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  • Amy MacKinnon

Disney and Fairy Tales

Updated: Apr 12, 2020

The Disney versions of Cinderella and Snow White were based on the versions of the story by Mother Goose (by Charles Perrault) and the Brothers Grimm. Charles Perrault is the one who added the famous glass slipper to the Cinderella story, and Walt Disney kept that in the animated version.

For the most part, the Disney versions of those two stories stay very close to each of those classic versions of the stories. There are some adaptations, but that always happens whenever a new storyteller tells a story--even the versions by Mother Goose and the Brothers Grimm are re-telling other versions of those stories.

Both of those cartoons also keep the Christian symbols and virtues that Perrrault and the Grimms emphasized in their versions of the stories (read my posts summarizing the Christianity in Cinderella and Snow White by clicking those links, or the links at the bottom of this post).

The Disney versions of Cinderella and Snow White were based on the versions of the story by Mother Goose (by Charles Perrault) and the Brothers Grimm. Which version is better, the animated Disney versions or the classic fairy tales? #Disney #classic Fairy Tales #Brothers Grimm #Mother Goose
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When they used Hans Christian Andersen's stories The Little Mermaid and The Snow Queen (Frozen is based on this story), it was long after Walt Disney passed away and the company went in a different direction. Man of the Christian elements that Andersen included in his stories were removed in the Disney animated versions.

Comparing Disney with the Original Stories

I know that many people have strong (sometimes very strong) opinions about the Disney versions of fairy tales. When they compare the Disney version with the original version, it’s always to show that Disney has changed the story.

What are the comments people make when comparing them?

  • The movie isn't as good as the book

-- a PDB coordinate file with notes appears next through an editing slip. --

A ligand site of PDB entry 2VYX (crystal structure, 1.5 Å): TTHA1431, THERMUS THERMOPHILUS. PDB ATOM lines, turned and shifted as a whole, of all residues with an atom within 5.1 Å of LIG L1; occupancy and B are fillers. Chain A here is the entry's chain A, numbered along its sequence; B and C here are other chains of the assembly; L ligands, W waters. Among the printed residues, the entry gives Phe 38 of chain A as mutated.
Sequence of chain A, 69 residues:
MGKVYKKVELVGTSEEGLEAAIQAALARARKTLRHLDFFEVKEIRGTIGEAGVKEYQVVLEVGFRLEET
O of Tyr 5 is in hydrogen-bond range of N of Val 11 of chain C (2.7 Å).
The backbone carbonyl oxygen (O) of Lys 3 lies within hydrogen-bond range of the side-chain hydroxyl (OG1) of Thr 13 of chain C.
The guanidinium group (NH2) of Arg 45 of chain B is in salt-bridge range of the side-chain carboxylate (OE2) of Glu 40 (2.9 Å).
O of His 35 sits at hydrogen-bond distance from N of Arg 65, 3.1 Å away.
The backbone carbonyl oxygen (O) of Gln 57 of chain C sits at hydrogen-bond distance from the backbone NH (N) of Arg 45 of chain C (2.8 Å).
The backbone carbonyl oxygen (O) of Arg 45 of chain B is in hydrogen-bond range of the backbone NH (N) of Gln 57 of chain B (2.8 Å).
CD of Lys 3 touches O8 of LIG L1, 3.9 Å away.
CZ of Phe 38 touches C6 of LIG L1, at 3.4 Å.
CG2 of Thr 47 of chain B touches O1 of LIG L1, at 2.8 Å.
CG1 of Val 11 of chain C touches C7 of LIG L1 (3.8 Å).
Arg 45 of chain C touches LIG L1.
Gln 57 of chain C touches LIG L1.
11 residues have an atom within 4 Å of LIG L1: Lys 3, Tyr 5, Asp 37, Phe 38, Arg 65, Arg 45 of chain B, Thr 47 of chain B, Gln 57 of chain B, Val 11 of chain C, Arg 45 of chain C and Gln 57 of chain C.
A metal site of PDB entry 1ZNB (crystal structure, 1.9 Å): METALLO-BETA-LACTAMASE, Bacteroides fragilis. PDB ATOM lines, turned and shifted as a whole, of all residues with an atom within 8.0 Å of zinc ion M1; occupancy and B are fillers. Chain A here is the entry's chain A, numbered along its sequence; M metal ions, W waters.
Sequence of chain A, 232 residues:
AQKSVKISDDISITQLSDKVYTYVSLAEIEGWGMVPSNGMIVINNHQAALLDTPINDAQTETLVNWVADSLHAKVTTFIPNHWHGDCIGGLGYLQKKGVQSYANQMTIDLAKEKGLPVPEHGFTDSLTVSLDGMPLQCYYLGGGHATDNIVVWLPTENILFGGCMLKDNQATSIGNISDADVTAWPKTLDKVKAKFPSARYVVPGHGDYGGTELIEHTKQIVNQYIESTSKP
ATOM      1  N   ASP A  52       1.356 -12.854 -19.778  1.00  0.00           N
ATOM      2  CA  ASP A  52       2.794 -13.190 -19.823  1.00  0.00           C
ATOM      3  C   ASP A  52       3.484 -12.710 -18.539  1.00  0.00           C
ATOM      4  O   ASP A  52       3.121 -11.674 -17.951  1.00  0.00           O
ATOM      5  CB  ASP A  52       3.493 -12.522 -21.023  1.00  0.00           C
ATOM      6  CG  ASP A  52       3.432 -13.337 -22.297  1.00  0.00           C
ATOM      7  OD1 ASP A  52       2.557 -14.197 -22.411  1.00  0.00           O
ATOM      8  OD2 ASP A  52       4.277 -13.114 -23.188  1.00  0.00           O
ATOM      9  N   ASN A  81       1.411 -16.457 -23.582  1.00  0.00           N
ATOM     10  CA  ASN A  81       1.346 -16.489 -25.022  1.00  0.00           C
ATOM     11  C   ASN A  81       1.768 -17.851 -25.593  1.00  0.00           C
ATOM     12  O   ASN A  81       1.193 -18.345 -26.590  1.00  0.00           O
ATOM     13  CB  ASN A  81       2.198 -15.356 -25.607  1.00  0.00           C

• They took out the part(s) that I liked

  • They changed the story

  • They changed the characters and just kept the names of the characters the same

  • If they’d kept it as the same story, then I would have liked it

I have some questions for them:

  • Would you compare Little Red Riding Hood with Cinderella and say that one is better than the other because it was written first?

  • If Mother Goose (Charles Perrault) and the Brothers Grimm had made Little Red Riding Hood and Cinderella into the same story, would it have been better in some way?

Of course not, because obviously they’re very different stories, and those questions I just asked are completely absurd.

But I asked them because it's obvious that they're very different stories. That is how I think we should look at the classic fairy tales and the animated or cartoon versions: they're different stories.

The Grimm Brothers collected folk and fairy tales so that they could study the language, and how it changed. In collecting those stories (many of which were oral versions), they had a good 50 versions of Cinderella alone, and there were differences in each of them—no two versions were exactly the same.

Those differences are sometimes in the actions of the stepsisters, or in Cinderella’s response to them, or any number of other things. Sometimes different versions retain only a few elements between them, so even the story arc itself is completely different. Unless you studied the versions very closely, you wouldn’t recognize them as having the same foundation for the story.

Image Photo by Davis Sanchez from
Image Photo by Davis Sanchez from

This is why J.R.R. Tolkien said in his talk, “On Fairy Stories,” that when there are several versions of a story, they should actually be seen as different stories instead of versions of the same story.

Sometimes the characters are more alike than not, or there are characters in one story that aren’t in another, and sometimes there are completely different characters but some of the plot elements are shared. The actions and reasons for those actions are different, and the relationships between the characters changes.

That means that both the heart of the story, and the story itself, have changed.

And this is why I think that Tolkien was right:

it’s better to view the Disney versions of stories
as different stories
and then let them stand or fall
on their own merit

In the Disney stories, they’re told in a completely different medium: film and images instead of words that are read.

So for Cinderella, each of the versions in print, on TV, and in the movies have to be seen as different stories instead of as the same story, in order to really understand the deeper meanings (click here for why Cinderella wore glass slippers).

Of course we’re going to compare and contrast the ideas and elements in the stories that we read and see, because that’s part of how human beings are created to think, but I think that there’s a lot of value in Tolkien’s point about this.

The first time you read a story, you should just be immersed in that story. Analysis and comparisons can come after that, but wait until the story is over. Then think about what happened, why it happened, what else could have happened, and how those changes would have affected the other characters and events.

List of "Fairy Tale Friday" Posts

Check out these previous posts in this series:

Originally published June 2019; updated April 4, 2020

All photo images (other than the ones from classic fairy tales, which are in the public domain) used are from and are used with permission

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